In 2004, nationally, George W. Bush and John Kerry were tied most of the summer until Kerry pulled ahead in August with a convention bounce that disappeared by September. In the Fall the two were either tied or Bush was slightly ahead. Obviously Bush won. In the summer of 2000, Bush led early on, then Gore caught up, and it became historically close.
So it's 2008 and the national polls show it close but Obama remains slightly ahead (48% to 41%). Does that matter?
The real election is a set of smaller state elections that decide the Electoral College, so national polls numbers are misleading. Plus Obama has been locked in a newsmaking battle with Hillary Clinton while McCain campaigned in obscurity. Apples and oranges, this early on.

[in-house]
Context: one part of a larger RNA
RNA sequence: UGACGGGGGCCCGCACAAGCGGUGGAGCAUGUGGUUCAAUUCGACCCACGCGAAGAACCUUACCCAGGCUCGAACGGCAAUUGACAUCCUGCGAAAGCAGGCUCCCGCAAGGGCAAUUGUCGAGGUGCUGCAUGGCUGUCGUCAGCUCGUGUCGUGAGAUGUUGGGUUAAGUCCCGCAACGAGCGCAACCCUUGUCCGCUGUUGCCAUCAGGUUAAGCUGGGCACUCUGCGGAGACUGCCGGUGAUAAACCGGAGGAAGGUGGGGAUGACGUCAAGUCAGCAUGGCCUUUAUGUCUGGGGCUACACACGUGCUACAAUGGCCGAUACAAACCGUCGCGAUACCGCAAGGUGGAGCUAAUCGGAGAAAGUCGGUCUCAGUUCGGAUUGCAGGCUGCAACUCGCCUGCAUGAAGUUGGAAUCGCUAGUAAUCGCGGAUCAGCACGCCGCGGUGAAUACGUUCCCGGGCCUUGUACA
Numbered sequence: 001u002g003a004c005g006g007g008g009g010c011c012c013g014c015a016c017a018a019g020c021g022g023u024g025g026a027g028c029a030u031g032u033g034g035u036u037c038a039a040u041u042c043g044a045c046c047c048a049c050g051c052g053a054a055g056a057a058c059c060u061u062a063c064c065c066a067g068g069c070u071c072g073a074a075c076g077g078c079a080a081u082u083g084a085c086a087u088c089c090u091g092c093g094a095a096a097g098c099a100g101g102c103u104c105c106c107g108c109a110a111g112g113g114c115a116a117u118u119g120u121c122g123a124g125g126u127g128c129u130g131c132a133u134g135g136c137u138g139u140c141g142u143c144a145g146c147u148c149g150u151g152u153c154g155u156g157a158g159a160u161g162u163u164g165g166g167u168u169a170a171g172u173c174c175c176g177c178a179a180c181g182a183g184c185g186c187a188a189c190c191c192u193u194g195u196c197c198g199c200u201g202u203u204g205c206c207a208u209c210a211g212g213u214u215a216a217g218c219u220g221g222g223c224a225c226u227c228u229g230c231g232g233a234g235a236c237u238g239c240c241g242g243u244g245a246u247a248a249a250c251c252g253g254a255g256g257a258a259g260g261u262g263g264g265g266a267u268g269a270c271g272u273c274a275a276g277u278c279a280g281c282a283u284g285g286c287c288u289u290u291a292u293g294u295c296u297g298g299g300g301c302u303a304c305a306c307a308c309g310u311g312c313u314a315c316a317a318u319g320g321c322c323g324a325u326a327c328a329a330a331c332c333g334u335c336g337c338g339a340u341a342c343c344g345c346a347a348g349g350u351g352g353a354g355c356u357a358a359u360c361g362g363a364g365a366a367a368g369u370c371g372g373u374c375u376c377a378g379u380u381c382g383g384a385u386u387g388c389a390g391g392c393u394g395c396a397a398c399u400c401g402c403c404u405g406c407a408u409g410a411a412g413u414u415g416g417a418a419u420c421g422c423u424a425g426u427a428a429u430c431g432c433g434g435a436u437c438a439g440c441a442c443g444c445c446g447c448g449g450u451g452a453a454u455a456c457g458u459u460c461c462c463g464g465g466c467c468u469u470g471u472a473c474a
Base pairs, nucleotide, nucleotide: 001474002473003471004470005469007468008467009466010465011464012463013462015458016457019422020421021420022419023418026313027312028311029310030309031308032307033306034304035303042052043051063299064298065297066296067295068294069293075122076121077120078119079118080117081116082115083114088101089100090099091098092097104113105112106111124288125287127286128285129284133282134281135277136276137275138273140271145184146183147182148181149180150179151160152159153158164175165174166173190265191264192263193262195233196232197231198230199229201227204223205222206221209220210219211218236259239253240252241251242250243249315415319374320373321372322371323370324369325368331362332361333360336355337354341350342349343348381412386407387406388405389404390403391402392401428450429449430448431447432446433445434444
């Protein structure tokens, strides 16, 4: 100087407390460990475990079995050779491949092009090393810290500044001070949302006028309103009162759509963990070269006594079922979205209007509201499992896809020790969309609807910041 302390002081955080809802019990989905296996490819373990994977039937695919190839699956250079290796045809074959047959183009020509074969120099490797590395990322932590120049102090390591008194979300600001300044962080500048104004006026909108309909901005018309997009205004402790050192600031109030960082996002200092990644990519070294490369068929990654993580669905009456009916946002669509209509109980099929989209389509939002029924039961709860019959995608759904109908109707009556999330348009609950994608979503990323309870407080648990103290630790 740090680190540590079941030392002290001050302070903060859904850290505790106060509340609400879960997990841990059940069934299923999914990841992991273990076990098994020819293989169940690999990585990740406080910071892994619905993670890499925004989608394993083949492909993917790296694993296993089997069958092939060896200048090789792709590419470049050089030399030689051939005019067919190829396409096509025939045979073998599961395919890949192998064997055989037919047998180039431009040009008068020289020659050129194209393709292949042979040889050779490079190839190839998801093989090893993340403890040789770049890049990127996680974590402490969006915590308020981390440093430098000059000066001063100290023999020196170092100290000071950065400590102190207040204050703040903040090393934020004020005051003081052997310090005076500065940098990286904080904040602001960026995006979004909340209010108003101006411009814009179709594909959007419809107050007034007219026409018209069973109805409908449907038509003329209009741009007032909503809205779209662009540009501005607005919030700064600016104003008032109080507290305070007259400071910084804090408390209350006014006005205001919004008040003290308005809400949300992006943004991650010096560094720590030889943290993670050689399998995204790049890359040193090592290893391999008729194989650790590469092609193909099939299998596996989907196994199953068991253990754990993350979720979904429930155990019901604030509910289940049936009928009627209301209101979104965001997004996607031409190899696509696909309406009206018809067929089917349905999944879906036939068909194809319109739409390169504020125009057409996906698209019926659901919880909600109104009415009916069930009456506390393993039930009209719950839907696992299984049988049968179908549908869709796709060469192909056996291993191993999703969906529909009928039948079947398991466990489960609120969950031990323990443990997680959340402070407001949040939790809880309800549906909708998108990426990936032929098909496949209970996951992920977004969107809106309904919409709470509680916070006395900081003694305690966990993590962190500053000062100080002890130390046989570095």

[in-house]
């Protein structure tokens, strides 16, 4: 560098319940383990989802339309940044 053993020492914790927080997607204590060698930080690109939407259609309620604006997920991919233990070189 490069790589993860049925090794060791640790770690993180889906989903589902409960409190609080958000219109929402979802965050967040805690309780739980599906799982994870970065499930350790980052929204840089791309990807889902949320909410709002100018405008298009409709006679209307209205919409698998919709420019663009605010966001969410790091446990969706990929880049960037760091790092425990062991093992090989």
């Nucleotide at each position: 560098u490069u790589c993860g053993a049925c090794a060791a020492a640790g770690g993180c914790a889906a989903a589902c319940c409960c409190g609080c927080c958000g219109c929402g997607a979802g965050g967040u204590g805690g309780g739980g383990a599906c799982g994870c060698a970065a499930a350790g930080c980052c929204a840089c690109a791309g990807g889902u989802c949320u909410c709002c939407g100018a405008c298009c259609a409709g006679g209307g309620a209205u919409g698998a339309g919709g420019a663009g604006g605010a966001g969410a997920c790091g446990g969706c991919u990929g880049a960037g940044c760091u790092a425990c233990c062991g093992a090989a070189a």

What people know about the campaign often comes from election polls, which are terrific barometers of what's happening, the effects of real-world experiences, lousy economic conditions, and personal foibles by candidates and their respective pastors (or ex-pastors, or former pastors, or religious confidantes, or whatever). Enjoy the polls. They make great party discussion fodder. But never use a general national poll as guidance of how all the various red and blue states will break on election night. National polls are a snapshot of national thoughts, and a fuzzy one at that. Fun, fascinating, illuminating, but not all that predictive when it gets down to state-by-state battles.